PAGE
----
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XtremeMac Luna review: XtremeMac Luna

XtremeMac Luna

Jasmine France Former Editor
3 min read

If you've seen one radio alarm clock-cum-speaker dock for iPod, have you seen them all? One could certainly make that argument and, to be honest, I probably wouldn't argue too vehemently against that person. Still, there's always a chance that one might surprise you. The XtremeMac Luna ($149.95) isn't really that "one," but some fun design elements and above-average sound quality make it a fine choice in the bedside tabletop radio category.


XtremeMac Luna

The Good

The XtremeMac Luna offers a plethora of alarm options, and it tunes into both AM and FM bands. Sound quality at a close range is good, and the remote offers bass and treble controls. Includes auxiliary line input for use with non-iPod MP3 players.

The Bad

The XtremeMac Luna lacks an autoscan function and you must manually input presets; FM radio reception isn't the greatest. The remote can't navigate through iPod menus.

The Bottom Line

The XtremeMac Luna is a decent-sounding tabletop iPod radio with plentiful alarm options and funky chrome knobs--if you're in the market for a bedside speaker unit, don't overlook this one.

At 11 inches wide by 5.5 inches deep by 2.9 inches tall, the XtremeMac Luna offers about the same footprint of most other iPod-ready radio alarm clocks, but it is noticeably larger than a standard clock radio. Still, it will fit comfortably on most bedside tables. The design is fairly uninspiring overall: it has the same white plastic housing and black speaker grille found on most iPod speaker docks. Still, I like the funky chrome knobs on the top--it kind of makes the Luna look like a giant Lego. The LCD is also ample (2.7-inches diagonal) and the text is large and legible. By default, it displays light text on a dark background, but that's easy to change. In fact, all of the settings are simple to adjust, thanks to an instruction card that comes placed over the knobs.

Adjusting settings on the Luna is simple and straightforward.

With the Luna, XtremeMac also includes antennae for both AM and FM radios, a power adapter, two AA backup batteries for the alarm, and an IR remote. (If you want your iPod to have a secure fit, you'll have to use the dock adapter that came with it--none are provided in the box.) The remote has a lot of useful controls, though there are none for navigating among the iPod's menus, as there are on that of the PlayDock i. Still, there are keys for shuttling among playlists (or radio presets), a large snooze button, and standard playback controls. You can also adjust bass and treble from the remote, as well as switch between sources: iPod, FM radio, AM radio, and auxiliary line input. Finally, there's a power key and a handy button for shuffling tracks.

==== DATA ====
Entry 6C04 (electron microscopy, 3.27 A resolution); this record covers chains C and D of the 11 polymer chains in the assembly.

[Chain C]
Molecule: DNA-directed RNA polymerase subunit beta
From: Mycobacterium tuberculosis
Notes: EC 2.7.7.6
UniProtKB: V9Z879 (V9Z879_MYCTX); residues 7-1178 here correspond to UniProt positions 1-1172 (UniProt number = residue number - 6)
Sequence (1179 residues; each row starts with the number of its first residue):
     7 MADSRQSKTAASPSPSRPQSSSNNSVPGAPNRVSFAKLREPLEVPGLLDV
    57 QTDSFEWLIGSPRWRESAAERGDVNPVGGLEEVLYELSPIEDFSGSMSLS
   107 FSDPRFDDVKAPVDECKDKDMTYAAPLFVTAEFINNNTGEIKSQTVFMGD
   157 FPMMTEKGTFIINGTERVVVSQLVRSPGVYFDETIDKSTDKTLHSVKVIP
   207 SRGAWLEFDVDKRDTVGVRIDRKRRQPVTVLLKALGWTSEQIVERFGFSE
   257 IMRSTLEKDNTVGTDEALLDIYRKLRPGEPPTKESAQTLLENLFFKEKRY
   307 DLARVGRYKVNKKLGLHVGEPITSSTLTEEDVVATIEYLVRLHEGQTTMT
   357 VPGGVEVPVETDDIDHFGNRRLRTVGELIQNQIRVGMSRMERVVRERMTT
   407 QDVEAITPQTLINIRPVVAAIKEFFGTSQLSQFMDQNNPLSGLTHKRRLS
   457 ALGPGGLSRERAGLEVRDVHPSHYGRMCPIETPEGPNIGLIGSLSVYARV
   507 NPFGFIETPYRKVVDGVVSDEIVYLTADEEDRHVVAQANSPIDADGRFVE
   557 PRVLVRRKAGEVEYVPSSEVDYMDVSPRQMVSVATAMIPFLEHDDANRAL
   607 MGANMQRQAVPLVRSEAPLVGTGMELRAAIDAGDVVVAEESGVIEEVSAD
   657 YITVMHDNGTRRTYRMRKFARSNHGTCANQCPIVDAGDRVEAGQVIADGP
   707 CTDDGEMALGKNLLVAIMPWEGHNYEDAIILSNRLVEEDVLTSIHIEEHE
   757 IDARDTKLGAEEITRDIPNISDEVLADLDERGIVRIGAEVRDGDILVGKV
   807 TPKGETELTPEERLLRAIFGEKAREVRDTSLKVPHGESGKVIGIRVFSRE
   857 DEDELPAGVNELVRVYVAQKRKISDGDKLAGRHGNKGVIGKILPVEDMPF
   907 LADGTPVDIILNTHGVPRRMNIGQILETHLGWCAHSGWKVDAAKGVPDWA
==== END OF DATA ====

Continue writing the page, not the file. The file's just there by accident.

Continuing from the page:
The Luna offers a plethora of alarm options, but shockingly few radio features. You only get four presets and there's no way to quickly set them--it must be done manually. Plus, there's no autoscan feature, which is--in my opinion--sacrilege when it comes to radios in the digital audio space. However, you do get two alarms, each with its own knob on the Luna itself and their own remote buttons. You can choose to wake to the iPod, the AM/FM radio, or one of three buzzers. Each of the alarms can be set to a particular volume--or ramping volume--regardless of last listening volume. There's also a sleep timer function with a decreasing volume option for those who like to doze off to music.

As far as sound quality is concerned, the Luna actually sounds quite good for a radio alarm clock. You can even hear some bass response if you're close enough, which really, with an alarm clock, your head is frequently going to be close to it, right? In general, music sounded clear and detailed with good mids. You can certainly do worse for a bedside speaker dock. FM radio reception, however, isn't quite as good. There were a couple local stations that I was unable to tune into.


XtremeMac Luna

Score Breakdown

Design 7Features 7Performance 7